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  • Steering: sloppy steering

    My 65 non power steering Commander drives like a pig. I was told the pitman arm was worn. What else should I replace to reduce the play in my steering? Thanks, Tim

  • #2
    Never heard of a pitman arm worn. The nut being loose and the arm sloping around on the splines, perhaps but I have never seen one. The looseness in the steering is usually in the balls and sockets of the tie rod ends. Only way is to put it up on a rack and have some one move the steering wheel and look from underneath and see where the excess movement is at.

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    • #3
      Get a helper to turn the steering wheel from side to side while you watch all the pivot points on the steering linkage. Also watch the king pins and bellcrank for play. There are too many places the slop could be to try and guess what to replace.
      Dwight 54 Commander hardtop

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      • #4
        What do you mean by "drives like a pig"? Is the car hard to turn, follows dips and ruts in the road, has excessive play in the steering or...?
        The pitman arm is an unlikely culprit although the reach rod end could be worn and sloppy. Perhaps you mean the center pivot in the front crossmember. If you are lucky the pinch bolt could be loose allowing the center pivot to move up and down instead of just side to side. Sometimes just tightening the pinch bolt properly can solve steering problems.
        The first thing would be to raise the car so that the front suspension hangs free and then check for looseness. Observe the steering while someone slowly turns the steering wheel lock to lock. Any slack will be multiplied by slack in other parts. Grasp the wheels and pull in and out at the top and bottom to check for play in the king pins. Of course, everything should be properly greased to allow the parts to move smoothly.
        "In the heart of Arkansas."
        Searcy, Arkansas
        1952 Commander 2 door. Really fine 259.
        1952 2R pickup

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        • #5
          Thanks for the great info. Will check out the parts you listed. Tim

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          • #6
            I suspect that with our aging fleet of cars and trucks, there are more of us with worn sloppy steering than would want to admit it. For me, it is the one mechanical area I have avoided and I am at the point where I need a little education. (OK...a lot of education)

            Many years ago, I replaced the king pins in one of my trucks. The hardest part of the job turned out to be just crawling under the truck and starting the job! However, on my '48 with its planar suspension, and my '51 Land Cruiser, and '60 Lark, the parts to be inspected, repaired, and replaced are more complex. I would gladly serve as a free "GO-Fer" for anyone tackling this job within reasonable driving distance just for the benefit of learning experience.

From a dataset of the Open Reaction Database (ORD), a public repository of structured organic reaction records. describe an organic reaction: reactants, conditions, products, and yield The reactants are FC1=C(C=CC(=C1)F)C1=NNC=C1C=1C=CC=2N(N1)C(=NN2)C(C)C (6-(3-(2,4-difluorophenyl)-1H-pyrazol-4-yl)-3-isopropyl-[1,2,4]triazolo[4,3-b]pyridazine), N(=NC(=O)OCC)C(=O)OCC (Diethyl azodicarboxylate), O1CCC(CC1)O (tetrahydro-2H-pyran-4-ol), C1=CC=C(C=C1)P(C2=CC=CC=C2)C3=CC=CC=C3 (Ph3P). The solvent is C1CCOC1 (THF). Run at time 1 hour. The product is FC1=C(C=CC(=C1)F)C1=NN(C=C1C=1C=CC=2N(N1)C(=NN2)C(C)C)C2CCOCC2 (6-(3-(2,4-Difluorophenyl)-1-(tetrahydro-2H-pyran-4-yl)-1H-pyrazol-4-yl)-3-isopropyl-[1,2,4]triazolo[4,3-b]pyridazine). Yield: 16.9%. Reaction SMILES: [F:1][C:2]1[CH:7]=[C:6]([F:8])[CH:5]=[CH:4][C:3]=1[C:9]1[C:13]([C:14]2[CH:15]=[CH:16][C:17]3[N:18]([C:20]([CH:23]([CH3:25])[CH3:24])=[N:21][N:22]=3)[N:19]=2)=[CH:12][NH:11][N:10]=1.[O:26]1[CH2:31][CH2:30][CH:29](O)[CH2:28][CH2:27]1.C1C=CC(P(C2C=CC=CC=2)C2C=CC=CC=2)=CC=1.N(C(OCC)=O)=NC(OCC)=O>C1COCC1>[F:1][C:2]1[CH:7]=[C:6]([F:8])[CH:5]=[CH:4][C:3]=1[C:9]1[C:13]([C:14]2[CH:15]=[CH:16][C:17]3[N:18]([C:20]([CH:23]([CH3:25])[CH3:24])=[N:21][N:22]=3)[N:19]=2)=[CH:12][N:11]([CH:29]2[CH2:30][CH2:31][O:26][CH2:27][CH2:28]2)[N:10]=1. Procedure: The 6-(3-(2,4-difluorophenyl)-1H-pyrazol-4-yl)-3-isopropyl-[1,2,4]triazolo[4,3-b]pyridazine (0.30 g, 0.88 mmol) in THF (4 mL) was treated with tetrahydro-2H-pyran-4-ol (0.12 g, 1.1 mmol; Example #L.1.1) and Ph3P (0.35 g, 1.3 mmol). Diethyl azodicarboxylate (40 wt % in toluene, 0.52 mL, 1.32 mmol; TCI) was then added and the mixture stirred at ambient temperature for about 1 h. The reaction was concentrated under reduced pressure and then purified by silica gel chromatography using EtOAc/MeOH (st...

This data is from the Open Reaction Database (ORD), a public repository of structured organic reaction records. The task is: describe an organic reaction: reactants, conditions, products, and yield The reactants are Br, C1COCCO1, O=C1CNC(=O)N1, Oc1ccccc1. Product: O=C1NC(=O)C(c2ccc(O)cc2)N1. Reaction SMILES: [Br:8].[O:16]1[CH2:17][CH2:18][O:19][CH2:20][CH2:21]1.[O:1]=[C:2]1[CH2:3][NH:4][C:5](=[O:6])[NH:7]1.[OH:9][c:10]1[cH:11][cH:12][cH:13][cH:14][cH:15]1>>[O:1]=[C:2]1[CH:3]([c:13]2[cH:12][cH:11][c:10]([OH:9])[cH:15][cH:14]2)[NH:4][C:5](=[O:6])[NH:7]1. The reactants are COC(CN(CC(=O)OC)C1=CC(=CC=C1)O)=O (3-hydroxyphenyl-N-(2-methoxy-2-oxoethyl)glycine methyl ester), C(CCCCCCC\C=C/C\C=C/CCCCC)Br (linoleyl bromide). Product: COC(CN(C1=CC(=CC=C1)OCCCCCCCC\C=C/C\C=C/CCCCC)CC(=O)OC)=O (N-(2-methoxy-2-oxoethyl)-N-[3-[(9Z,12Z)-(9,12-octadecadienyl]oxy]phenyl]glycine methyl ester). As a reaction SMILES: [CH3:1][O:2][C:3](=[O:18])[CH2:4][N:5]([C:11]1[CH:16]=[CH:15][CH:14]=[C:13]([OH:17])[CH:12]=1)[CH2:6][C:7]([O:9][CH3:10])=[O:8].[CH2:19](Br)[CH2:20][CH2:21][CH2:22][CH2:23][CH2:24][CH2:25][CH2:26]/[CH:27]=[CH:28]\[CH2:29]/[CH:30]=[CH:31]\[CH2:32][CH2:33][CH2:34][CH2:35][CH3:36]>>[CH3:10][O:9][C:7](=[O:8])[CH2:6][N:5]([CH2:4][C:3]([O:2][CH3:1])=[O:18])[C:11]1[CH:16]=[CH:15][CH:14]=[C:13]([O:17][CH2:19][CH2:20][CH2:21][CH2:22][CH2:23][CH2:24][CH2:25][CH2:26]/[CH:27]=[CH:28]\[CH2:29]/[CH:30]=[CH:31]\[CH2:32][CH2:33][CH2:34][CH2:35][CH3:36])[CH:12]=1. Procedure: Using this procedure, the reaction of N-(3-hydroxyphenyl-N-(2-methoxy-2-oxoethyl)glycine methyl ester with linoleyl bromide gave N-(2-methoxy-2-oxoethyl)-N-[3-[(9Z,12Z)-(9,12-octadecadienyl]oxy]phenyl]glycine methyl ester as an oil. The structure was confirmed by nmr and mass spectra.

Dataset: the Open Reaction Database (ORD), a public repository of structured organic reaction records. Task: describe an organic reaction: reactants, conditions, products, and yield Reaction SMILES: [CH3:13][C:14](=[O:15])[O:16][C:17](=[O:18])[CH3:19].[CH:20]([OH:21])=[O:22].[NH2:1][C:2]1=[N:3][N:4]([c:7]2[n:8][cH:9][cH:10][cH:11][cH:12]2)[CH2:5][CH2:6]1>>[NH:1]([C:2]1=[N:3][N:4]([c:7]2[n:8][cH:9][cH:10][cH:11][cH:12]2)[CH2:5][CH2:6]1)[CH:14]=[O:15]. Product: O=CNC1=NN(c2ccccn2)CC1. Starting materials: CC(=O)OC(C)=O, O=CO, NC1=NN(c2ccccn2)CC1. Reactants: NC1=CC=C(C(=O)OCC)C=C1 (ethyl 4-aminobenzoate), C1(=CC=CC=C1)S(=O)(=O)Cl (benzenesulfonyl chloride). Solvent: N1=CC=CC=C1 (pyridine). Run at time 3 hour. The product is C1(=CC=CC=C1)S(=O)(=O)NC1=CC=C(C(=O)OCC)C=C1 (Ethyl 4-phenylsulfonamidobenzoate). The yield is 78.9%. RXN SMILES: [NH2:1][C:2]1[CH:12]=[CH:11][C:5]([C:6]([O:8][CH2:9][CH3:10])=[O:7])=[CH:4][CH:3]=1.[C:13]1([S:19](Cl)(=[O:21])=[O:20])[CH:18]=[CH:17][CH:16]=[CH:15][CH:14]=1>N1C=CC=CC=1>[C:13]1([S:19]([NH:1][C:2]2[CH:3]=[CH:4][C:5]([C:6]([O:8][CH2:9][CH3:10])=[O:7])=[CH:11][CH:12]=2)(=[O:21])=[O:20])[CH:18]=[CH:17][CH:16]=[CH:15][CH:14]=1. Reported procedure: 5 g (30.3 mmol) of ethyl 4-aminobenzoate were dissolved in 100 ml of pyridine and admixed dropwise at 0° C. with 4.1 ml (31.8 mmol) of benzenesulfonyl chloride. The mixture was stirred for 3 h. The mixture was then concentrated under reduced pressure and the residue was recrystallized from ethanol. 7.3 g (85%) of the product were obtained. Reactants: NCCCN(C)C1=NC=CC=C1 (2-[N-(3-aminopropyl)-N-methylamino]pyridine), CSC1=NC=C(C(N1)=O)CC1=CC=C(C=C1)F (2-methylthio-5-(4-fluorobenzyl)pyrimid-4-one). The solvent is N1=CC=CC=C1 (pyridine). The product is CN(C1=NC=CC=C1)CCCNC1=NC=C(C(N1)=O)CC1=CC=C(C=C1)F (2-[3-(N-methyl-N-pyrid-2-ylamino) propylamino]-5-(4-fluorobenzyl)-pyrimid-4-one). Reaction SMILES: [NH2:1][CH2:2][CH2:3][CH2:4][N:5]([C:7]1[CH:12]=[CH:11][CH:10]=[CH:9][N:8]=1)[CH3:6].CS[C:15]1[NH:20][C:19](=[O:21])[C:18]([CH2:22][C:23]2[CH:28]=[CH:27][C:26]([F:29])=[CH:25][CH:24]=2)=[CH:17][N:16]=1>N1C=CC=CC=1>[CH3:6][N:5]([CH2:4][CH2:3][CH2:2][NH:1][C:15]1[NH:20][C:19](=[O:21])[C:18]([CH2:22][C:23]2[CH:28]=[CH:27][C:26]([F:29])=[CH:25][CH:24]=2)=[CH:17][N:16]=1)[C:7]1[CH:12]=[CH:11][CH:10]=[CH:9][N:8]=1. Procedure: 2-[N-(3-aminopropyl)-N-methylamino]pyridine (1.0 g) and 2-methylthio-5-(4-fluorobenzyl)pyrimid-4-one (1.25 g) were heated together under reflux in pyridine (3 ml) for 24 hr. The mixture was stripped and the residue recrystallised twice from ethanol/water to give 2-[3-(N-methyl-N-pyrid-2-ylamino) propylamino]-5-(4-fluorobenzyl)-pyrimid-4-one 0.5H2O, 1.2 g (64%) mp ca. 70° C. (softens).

This would be an excellent topic for a repair seminar at some of our major meets.(and may have been done in the past) I know some of you have produced some excellent "how to" presentations on the subject, complete with pictures and have discussed it here on the forum in the past. There is nothing better than seeing it "in person" to drive home the nuances of the task. Especially the part about the special spreader needed when replacing bushings in the "A" arms. I know it is something I need to tackle. In addition to costs, fear of failure has kept me procrastinating.
            John Clary
            Greer, SC

            SDC member since 1975

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            • #7
              Great idea for a Zone or International Meet! I would sure like to "watch it done" to learn.
              Howard - Los Angeles chapter SDC
              '53 Commander Starliner (Finally running and driving, but still in process)
              '56 Golden Hawk (3 speed/overdrive, Power steering - Running, but not yet driving)
              '62 GT Hawk (4 speed, A/C, Power steering - running and DRIVING!)

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              • #8
                We're about to have our king pins and bell crank replaced. I just picked up the parts last Saturday. Trying to schedule a time with the mechanic we found that has the stuff to ream the brass bushings. If it's not during my work hours, I'm sure he won't mind me taking a few pictures.

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                • #9
                  Steering issues are high on my list of bugs to squash on my '64 Cruiser. (Right after brakes and a leaking Dana 44!) Hoping for something simple like a bellcrank pinch bolt, but time will tell.

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